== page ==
So, which pretext do you use to “put off” joining a community instrumental ensemble? The top ten “lame” excuses for not participating in a community band or orchestra may be:

  1. I haven’t played for years.
  2. My spouse’s “honey-do” list is too long.
  3. I can’t find my instrument.
  4. I turned my clarinet into a lamp.
  5. My dog howls at me when I play.
  6. I’m too busy! My calendar is full.
  7. I have arthritis, or the pressure is changing, so my shoulder, wrist, leg, arm (or whatever) hurts.
  8. I need new reeds… strings… drum sticks… some valve oil.
  9. I haven’t practiced all week (or month).
  10. There are no opportunities to perform in my area.

jazz-musician-1313572-1279x974Retirees, hopefully a few of these are not nostalgic – bringing back memories of the justifications for not practicing you may have heard from your own music students!

For some of us, the biggest obstacles of re-awakening our love of music and seeking hands-on experience playing in a band and orchestra are overcoming a little inertia, avoiding the blind acceptance of (bad) habits, and not being resigned to the myth that “our busy days and nights won’t allow us enough time” or that “we just have not played lately and feel very rusty!”

What is it about amateur music making that seems to be so intimating? Why do so some people think they have to be a virtuoso or “perfectly prepared” before participating in an ensemble? A few groups like the Community Band South (based in Upper St. Clair, Pittsburgh) generally have a “no student instrumentalists” membership policy. (With their hours of in-school rehearsals every week, most high school players have “major chops” and can usually play circles around “the seniors!”) Did you know there is a group in PA called RTO, which literally means “Really Terrible Orchestra?” (But, before you jump to any conclusions, better ask the members how they sound today.) Finally, does anyone remember Portsmouth Sinfonia, the “spoof” ensemble whose members earned recognition performing (badly) on non-major instruments?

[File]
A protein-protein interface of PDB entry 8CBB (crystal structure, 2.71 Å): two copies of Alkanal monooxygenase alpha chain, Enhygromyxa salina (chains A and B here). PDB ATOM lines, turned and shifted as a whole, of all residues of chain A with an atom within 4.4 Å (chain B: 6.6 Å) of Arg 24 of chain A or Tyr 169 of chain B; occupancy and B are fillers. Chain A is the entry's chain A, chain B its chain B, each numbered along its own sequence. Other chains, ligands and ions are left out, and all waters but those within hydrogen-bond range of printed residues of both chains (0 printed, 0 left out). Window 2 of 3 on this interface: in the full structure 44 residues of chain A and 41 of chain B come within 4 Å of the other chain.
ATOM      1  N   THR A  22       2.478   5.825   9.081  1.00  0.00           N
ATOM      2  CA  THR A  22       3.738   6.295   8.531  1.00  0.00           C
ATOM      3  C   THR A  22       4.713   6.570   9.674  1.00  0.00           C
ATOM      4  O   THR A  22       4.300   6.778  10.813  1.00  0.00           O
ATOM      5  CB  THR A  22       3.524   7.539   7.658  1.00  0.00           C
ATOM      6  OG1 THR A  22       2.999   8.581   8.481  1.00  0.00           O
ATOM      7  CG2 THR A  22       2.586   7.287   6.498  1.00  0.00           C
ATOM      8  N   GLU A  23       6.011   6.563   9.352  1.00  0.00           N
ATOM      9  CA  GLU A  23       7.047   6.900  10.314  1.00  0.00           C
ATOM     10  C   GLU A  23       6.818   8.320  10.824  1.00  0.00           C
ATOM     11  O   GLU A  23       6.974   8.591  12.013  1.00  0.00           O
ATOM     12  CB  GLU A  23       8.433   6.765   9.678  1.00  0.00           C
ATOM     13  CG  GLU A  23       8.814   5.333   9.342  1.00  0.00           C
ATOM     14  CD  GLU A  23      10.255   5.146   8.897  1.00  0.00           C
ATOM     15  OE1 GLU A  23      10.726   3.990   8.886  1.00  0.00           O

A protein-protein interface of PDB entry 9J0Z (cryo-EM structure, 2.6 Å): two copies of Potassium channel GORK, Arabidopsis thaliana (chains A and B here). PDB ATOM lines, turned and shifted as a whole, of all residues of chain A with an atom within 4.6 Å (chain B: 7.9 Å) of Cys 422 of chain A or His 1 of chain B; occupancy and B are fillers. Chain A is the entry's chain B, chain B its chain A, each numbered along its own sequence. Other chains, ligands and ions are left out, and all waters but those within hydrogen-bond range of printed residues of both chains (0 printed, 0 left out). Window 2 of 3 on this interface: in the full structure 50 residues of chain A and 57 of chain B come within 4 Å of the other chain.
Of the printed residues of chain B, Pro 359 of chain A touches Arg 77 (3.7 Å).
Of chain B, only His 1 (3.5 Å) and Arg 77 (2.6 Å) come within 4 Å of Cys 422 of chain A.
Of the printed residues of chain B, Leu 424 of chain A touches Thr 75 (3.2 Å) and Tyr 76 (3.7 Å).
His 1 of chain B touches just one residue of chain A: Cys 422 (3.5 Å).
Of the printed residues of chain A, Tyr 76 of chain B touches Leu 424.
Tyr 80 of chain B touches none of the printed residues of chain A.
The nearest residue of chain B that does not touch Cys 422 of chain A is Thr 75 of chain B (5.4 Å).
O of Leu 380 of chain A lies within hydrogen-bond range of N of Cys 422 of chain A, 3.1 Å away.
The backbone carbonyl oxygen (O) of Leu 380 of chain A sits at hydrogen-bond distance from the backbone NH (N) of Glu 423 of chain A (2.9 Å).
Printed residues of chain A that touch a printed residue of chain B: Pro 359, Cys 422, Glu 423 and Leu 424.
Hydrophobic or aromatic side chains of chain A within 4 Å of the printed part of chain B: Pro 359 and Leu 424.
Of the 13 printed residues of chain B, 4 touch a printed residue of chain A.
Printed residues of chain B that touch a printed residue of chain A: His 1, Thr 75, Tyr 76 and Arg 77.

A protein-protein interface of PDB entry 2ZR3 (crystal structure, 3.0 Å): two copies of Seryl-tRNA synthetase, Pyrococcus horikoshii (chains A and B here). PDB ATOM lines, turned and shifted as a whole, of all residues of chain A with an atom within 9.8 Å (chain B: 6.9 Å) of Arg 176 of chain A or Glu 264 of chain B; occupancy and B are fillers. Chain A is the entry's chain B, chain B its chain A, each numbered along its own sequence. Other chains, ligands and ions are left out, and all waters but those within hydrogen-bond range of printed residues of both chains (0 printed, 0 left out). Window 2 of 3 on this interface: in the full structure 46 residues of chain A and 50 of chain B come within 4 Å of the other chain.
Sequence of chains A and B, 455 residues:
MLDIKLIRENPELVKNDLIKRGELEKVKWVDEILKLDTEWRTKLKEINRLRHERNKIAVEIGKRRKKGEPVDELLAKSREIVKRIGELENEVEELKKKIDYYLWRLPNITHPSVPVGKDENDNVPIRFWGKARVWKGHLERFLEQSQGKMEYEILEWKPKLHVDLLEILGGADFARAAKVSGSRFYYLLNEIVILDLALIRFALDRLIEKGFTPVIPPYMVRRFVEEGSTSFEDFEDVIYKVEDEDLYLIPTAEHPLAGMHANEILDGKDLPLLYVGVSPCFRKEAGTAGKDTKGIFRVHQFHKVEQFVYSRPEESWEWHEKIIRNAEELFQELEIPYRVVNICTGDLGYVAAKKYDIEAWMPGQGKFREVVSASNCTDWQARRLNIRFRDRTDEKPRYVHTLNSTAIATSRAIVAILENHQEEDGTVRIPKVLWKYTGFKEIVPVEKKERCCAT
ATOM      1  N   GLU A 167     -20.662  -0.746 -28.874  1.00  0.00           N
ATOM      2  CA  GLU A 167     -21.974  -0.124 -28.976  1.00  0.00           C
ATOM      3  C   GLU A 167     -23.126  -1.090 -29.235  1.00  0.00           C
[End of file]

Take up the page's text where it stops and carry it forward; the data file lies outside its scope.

old-band-young-fan-1502738The first big step about getting involved in a community band or orchestra is simply going out and doing it. Dive in! Remember how much FUN it was to surround yourself with like-minded and motivated musicians, all “making connections,” “coming together” and collaborating in an “ensemble,” exploring and interpreting new music and the classic band and orchestra masterworks, and regularly learning new skills of technique and expression on an instrument?

To facilitate finding an ensemble in Pennsylvania, please go to the PMEA website, click on “focus areas” and “retired members.” See http://www.pmea.net/retired-members/. This directory of PA community bands and orchestras will be updated (new groups added) from time to time. (Please clarinet-shots-1412621-1599x1066send any corrections or additions to paulkfox.usc@gmail.com.) Another excellent resource (especially for contact information) is a link posted on the Association for Concert Bands website: http://www.community-music.info/.

Happy trails, retired members, and enjoy the resurgence of your renewed personal music making!

PKF

© 2015 Paul K. Fox